gms | German Medical Science

60. Jahrestagung der Deutschen Gesellschaft für Neurochirurgie (DGNC)
Joint Meeting mit den Benelux-Ländern und Bulgarien

Deutsche Gesellschaft für Neurochirurgie (DGNC) e. V.

24. - 27.05.2009, Münster

Increased myocardial blood flow after spinal cord stimulation in patients with refractory Angina Pectoris

Meeting Abstract

Suche in Medline nach

  • A. Koulousakis - Klinik für Stereotaxie und Funktionelle Neurochirurgie, Klinikum der Universität zu Köln

Deutsche Gesellschaft für Neurochirurgie. 60. Jahrestagung der Deutschen Gesellschaft für Neurochirurgie (DGNC), Joint Meeting mit den Benelux-Ländern und Bulgarien. Münster, 24.-27.05.2009. Düsseldorf: German Medical Science GMS Publishing House; 2009. DocMI.04-05

doi: 10.3205/09dgnc187, urn:nbn:de:0183-09dgnc1871

Veröffentlicht: 20. Mai 2009

© 2009 Koulousakis.
Dieser Artikel ist ein Open Access-Artikel und steht unter den Creative Commons Lizenzbedingungen ( Er darf vervielfältigt, verbreitet und öffentlich zugänglich gemacht werden, vorausgesetzt dass Autor und Quelle genannt werden.



Objective: In spite of great progresses in surgical and catheter interventional techniques there is an increasing number of patients with coronary heart disease not suitable for these conventional treatment strategies. A number of patients suffer from intractable pain in spite of appropriate medication. A recent review of the Study Group on the treatment of refractory angina pectoris of the European Society of Cardiology (ESC) recommends spinal cord stimulation (SCS) as first-line therapy.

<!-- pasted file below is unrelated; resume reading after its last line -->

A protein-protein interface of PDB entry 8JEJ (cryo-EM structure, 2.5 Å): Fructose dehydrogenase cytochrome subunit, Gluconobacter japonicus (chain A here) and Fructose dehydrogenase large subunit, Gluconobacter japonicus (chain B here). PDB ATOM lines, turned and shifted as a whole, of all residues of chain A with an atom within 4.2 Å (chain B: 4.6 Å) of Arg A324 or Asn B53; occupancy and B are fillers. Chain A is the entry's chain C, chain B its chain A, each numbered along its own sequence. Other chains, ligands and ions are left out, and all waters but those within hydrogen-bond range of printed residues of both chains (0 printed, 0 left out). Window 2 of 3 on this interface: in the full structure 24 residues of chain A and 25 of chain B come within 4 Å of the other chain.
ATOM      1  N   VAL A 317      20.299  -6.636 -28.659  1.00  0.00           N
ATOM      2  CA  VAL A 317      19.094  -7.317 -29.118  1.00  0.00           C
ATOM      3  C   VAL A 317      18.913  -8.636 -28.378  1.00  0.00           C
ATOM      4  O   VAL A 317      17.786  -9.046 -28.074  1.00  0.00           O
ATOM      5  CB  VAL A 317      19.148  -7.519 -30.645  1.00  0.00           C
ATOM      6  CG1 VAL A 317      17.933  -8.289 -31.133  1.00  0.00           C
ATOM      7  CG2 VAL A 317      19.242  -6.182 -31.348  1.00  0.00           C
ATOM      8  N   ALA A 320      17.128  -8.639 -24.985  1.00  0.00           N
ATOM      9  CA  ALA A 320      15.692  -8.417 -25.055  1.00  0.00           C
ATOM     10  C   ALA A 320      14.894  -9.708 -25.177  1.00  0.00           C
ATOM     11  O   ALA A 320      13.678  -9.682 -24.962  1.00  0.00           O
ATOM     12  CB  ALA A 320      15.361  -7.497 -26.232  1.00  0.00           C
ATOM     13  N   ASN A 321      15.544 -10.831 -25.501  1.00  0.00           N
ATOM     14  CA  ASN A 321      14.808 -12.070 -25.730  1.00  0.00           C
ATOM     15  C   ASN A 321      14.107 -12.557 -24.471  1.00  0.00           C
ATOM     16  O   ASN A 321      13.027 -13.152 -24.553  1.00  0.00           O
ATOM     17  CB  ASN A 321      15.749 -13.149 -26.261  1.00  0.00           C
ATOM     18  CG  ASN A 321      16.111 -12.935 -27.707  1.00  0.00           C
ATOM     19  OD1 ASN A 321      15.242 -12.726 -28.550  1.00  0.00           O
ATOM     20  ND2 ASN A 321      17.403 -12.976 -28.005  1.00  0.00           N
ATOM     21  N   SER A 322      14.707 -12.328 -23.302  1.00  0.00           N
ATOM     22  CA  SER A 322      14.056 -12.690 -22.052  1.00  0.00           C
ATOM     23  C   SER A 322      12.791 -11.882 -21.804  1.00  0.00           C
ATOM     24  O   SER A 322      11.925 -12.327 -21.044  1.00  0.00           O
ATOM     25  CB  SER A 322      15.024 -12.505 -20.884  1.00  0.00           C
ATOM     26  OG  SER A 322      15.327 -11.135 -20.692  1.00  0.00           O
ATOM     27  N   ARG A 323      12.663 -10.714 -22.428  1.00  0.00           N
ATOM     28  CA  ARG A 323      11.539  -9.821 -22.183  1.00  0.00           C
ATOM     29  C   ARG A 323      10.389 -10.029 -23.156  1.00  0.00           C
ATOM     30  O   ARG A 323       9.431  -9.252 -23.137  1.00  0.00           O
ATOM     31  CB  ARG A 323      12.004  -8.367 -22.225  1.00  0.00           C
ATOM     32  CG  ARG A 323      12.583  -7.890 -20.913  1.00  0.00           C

Methods: 30 patients were randomized for SCS after a strong selection protocol, according to the ESBY study (Mannheimer 1998). The protocol includes the Seattle Angina Questionnaire, stress tolerance (Walktest, Ergometry), heart szintigraphy and heart catheter examinations. Follow ups were conducted after 3, as well as 12 months (symptoms, walktest, ergometry, and szintigraphy, drug medication and quality of life). The quadropolar electrode was placed at the level Th1-left paramedian and after a trial period it was connected to a programmable pulse generator. By reduction of angina symptoms and a consecutive increase of exercise capacity, the patients experience a great improvement in quality of life. In addition, recent data of our own study suggest a significant decrease in myocardial ischemia – examined by MIBI-SPECT – in 23 patients under SCS. After 1 year of SCS, a significant improvement of the myocardial blood flow was registered in 16 patients, while being equal in 10. This might be a direct effect of SCS perhaps due to sympaticolysis or due to a better collateralization because of the improved exercise capacity.

Results: The present study in 30 patients shows that SCS is an efficient therapy.

Conclusions: In agreement with the study group of the ESC, we would recommend SCS as first-line therapy for refractory angina pectoris. As a matter of course, conventional treatment strategies should not be replaced by SCS. Hence, a strict evaluation before implanting a SCS device is indispensable.